The inflation rate suddenly nosedived to a nearly two-and-a-half-year low of 11.8% in May due to a slump in food prices and some correction in fuel rates, opening a window for the central bank to rectify its monetary policy by making a major cut in interest rates on June 10th.

The Pakistan Bureau of Statistics (PBS) reported on Monday that the Consumer Price Index (CPI)-measured headline inflation rate recorded 11.8% in May compared to the same month a year ago. Apart from the high base effect, the real reduction in the prices of edibles helped pull down the inflation rate to a level that was not even predicted by the government and independent economists.

On a month-on-month basis, there was deflation in May compared to April this year, as the index slumped by 3.2%, according to PBS.

The 11.8% rate was the lowest since November 2021, when the reading had clocked in at 11.5%. Just four days ago, the Ministry of Finance had cut its inflation forecast for May to 14.5%, while the Planning Commission projected a little over 13% inflation rate.

The State Bank of Pakistan (SBP) has kept the policy rate at the historically high level of 22% despite significant room for reduction and the fact that inflation was not demand-driven. The administered increase in utility prices coupled with food supply shocks had kept the inflation rate at higher levels.

The central bank is going to announce its next monetary policy on June 10th, and it has no reason to retain the policy rate at the current level on all three counts. The next year’s average inflation target is 12.5%, the headline inflation is now 11.8%, and even the average core inflation rate is 15%.

This was the fifth consecutive month in which the pace of increase remained on a downward trajectory. However, a shock in the budget in the shape of the imposition of 18% sales tax across all goods, barring export-related ones, could give another inflationary jolt.

The International Monetary Fund (IMF) has publicly asked Pakistan to continue with the tight monetary policy, which has clouded the claim of autonomy by the central bank.

The high-interest rates have so far only benefited the commercial banks but at the cost of the national coffers, business, and the people at large. The government remains the single largest borrower, irrespective of the price, and is borrowing almost three-fourths of the total banking sector lending.

For the next fiscal year, the IMF has stated Pakistan’s cost of interest payments at a record Rs9.8 trillion, which is far higher than the government’s internal assessments. This indicates that the IMF does not see any major reduction in the interest rates in the coming months.

The Pakistan Banks Association Secretary General, Muneer Kamal, said that in 2008 only 24% of the government borrowings were aimed at financing the budget deficit, which have now grown to 83% of its total loans from the banks to fund its deficits.

Kamal further said that the banks have become a sort of pillar of the state, and this is not a good thing at all. But he argued that it was wrong to blame the banks for making profits at the expense of the government by charging high-interest rates. “It is due to the country’s economic conditions that the interest rates are elevated, and the government has to borrow to implement its budget. We are not to blame.”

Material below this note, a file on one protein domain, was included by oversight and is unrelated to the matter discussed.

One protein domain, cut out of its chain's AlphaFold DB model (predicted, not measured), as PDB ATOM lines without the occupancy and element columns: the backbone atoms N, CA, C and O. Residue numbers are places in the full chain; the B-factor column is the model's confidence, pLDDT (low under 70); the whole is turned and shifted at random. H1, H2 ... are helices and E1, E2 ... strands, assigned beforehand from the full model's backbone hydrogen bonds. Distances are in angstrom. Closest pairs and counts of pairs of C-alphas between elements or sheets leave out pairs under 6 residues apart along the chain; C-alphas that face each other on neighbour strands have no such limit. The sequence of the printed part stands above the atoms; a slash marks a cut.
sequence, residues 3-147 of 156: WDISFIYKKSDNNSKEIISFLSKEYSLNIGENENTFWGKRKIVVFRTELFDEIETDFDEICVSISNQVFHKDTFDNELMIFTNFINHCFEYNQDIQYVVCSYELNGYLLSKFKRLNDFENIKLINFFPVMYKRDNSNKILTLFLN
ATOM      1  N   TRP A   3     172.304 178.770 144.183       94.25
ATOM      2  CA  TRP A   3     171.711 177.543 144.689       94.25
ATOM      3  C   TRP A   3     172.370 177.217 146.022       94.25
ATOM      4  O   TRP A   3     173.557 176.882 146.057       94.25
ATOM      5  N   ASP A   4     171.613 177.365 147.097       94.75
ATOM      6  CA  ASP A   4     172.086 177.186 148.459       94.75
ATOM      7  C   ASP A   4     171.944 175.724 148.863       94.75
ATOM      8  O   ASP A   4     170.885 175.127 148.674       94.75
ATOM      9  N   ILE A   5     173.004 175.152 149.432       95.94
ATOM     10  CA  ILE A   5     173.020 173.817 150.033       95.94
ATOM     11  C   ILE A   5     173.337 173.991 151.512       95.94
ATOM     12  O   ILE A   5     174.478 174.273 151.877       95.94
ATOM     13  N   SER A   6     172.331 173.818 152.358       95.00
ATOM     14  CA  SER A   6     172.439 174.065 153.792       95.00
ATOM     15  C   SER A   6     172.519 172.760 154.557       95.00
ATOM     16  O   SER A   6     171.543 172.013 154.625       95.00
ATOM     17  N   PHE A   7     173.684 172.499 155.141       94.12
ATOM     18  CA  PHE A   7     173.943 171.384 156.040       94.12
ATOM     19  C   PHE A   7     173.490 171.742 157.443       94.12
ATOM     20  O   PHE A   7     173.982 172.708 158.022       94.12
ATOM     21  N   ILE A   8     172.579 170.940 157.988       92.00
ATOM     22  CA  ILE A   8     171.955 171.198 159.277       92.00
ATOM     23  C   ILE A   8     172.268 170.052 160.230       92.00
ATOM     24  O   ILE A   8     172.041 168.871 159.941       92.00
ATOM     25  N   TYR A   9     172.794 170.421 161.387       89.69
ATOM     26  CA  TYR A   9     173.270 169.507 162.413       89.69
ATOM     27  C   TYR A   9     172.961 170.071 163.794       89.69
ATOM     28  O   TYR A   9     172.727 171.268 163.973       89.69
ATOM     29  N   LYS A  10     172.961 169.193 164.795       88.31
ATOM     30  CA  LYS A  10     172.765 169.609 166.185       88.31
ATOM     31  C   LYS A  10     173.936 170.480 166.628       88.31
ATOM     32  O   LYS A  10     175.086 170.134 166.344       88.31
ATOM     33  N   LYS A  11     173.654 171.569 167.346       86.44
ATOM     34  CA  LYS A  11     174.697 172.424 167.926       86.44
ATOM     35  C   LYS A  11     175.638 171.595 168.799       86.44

The PBS data showed that food inflation decelerated in cities and rural areas. In urban centres, there was a nominal increase of 2.2% in food inflation, but it decreased by 6.3% in villages and towns, according to the PBS.

For the first time in years, the prices of various goods actually decreased in May compared to a year ago.

The average 20-kilogram price of wheat flour decreased by Rs789 to Rs1907 in May – a reduction of roughly 30%. The decrease followed a slump in wheat prices in the market that dropped owing to a glut caused by wheat imports. But it benefited the urban and landless consumers.

Similarly, the prices of chicken reduced by one-fifth to Rs347 per kg. The egg prices reduced by 10%. The cooking oil rates reduced by Rs647 or 20% to Rs2652.

This helped to pull down the overall inflation indicator to its lowest level in two and a half years.

The non-food inflation rate in urban areas slowed down to 23.6% and to 17.2% in rural areas. The gas prices were still 317% higher than the previous year, and the electricity charges were also 59% more than last year. The government is also going to further increase electricity prices from July as part of a deal with the IMF for the next bailout package.

Core inflation, which is calculated after excluding energy and food items, also slowed down to 12.3% in urban areas. It also fell to 17% in rural areas. The average core inflation is now almost 7% lower than the policy rate.

The average inflation rate also slowed down to just under 25%, but it was higher than the annual inflation target of 21%. The IMF is asking Pakistan to keep the interest rates high despite it seeing the inflation rate slowing down to 12.8% in the next fiscal year.

The Annual Plan Coordination Committee on Friday approved a 12.5% average inflation target for the next fiscal year, which the central bank is now legally bound to chase under its law.

Published in The Express Tribune, June 4th, 2024.

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